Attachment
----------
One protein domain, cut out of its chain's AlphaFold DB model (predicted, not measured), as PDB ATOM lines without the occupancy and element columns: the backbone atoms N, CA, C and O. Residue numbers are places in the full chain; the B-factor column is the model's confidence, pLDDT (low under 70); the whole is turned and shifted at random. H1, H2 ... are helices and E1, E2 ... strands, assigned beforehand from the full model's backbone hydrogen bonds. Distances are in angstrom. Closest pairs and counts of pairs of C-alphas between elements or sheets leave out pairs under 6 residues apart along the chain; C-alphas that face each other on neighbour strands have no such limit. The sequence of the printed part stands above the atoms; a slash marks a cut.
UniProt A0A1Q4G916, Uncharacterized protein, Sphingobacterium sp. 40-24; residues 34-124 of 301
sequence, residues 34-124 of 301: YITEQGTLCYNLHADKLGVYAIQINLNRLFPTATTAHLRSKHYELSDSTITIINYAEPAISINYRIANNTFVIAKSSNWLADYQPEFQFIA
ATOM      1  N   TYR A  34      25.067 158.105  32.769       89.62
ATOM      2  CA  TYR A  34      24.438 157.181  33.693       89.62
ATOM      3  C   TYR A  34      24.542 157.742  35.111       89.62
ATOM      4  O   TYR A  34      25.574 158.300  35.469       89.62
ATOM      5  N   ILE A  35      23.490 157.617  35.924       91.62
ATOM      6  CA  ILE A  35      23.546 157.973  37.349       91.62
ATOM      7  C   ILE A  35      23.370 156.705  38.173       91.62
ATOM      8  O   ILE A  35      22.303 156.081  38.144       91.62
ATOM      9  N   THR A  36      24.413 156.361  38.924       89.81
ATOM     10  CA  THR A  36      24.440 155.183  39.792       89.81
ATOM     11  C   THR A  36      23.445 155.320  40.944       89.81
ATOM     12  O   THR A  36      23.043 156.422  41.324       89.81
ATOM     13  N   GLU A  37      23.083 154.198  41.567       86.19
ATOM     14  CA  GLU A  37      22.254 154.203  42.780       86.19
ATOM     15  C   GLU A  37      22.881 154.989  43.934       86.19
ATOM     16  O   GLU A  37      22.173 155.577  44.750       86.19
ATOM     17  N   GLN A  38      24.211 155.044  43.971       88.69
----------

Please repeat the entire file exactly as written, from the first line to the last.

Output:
One protein domain, cut out of its chain's AlphaFold DB model (predicted, not measured), as PDB ATOM lines without the occupancy and element columns: the backbone atoms N, CA, C and O. Residue numbers are places in the full chain; the B-factor column is the model's confidence, pLDDT (low under 70); the whole is turned and shifted at random. H1, H2 ... are helices and E1, E2 ... strands, assigned beforehand from the full model's backbone hydrogen bonds. Distances are in angstrom. Closest pairs and counts of pairs of C-alphas between elements or sheets leave out pairs under 6 residues apart along the chain; C-alphas that face each other on neighbour strands have no such limit. The sequence of the printed part stands above the atoms; a slash marks a cut.
UniProt A0A1Q4G916, Uncharacterized protein, Sphingobacterium sp. 40-24; residues 34-124 of 301
sequence, residues 34-124 of 301: YITEQGTLCYNLHADKLGVYAIQINLNRLFPTATTAHLRSKHYELSDSTITIINYAEPAISINYRIANNTFVIAKSSNWLADYQPEFQFIA
ATOM      1  N   TYR A  34      25.067 158.105  32.769       89.62
ATOM      2  CA  TYR A  34      24.438 157.181  33.693       89.62
ATOM      3  C   TYR A  34      24.542 157.742  35.111       89.62
ATOM      4  O   TYR A  34      25.574 158.300  35.469       89.62
ATOM      5  N   ILE A  35      23.490 157.617  35.924       91.62
ATOM      6  CA  ILE A  35      23.546 157.973  37.349       91.62
ATOM      7  C   ILE A  35      23.370 156.705  38.173       91.62
ATOM      8  O   ILE A  35      22.303 156.081  38.144       91.62
ATOM      9  N   THR A  36      24.413 156.361  38.924       89.81
ATOM     10  CA  THR A  36      24.440 155.183  39.792       89.81
ATOM     11  C   THR A  36      23.445 155.320  40.944       89.81
ATOM     12  O   THR A  36      23.043 156.422  41.324       89.81
ATOM     13  N   GLU A  37      23.083 154.198  41.567       86.19
ATOM     14  CA  GLU A  37      22.254 154.203  42.780       86.19
ATOM     15  C   GLU A  37      22.881 154.989  43.934       86.19
ATOM     16  O   GLU A  37      22.173 155.577  44.750       86.19
ATOM     17  N   GLN A  38      24.211 155.044  43.971       88.69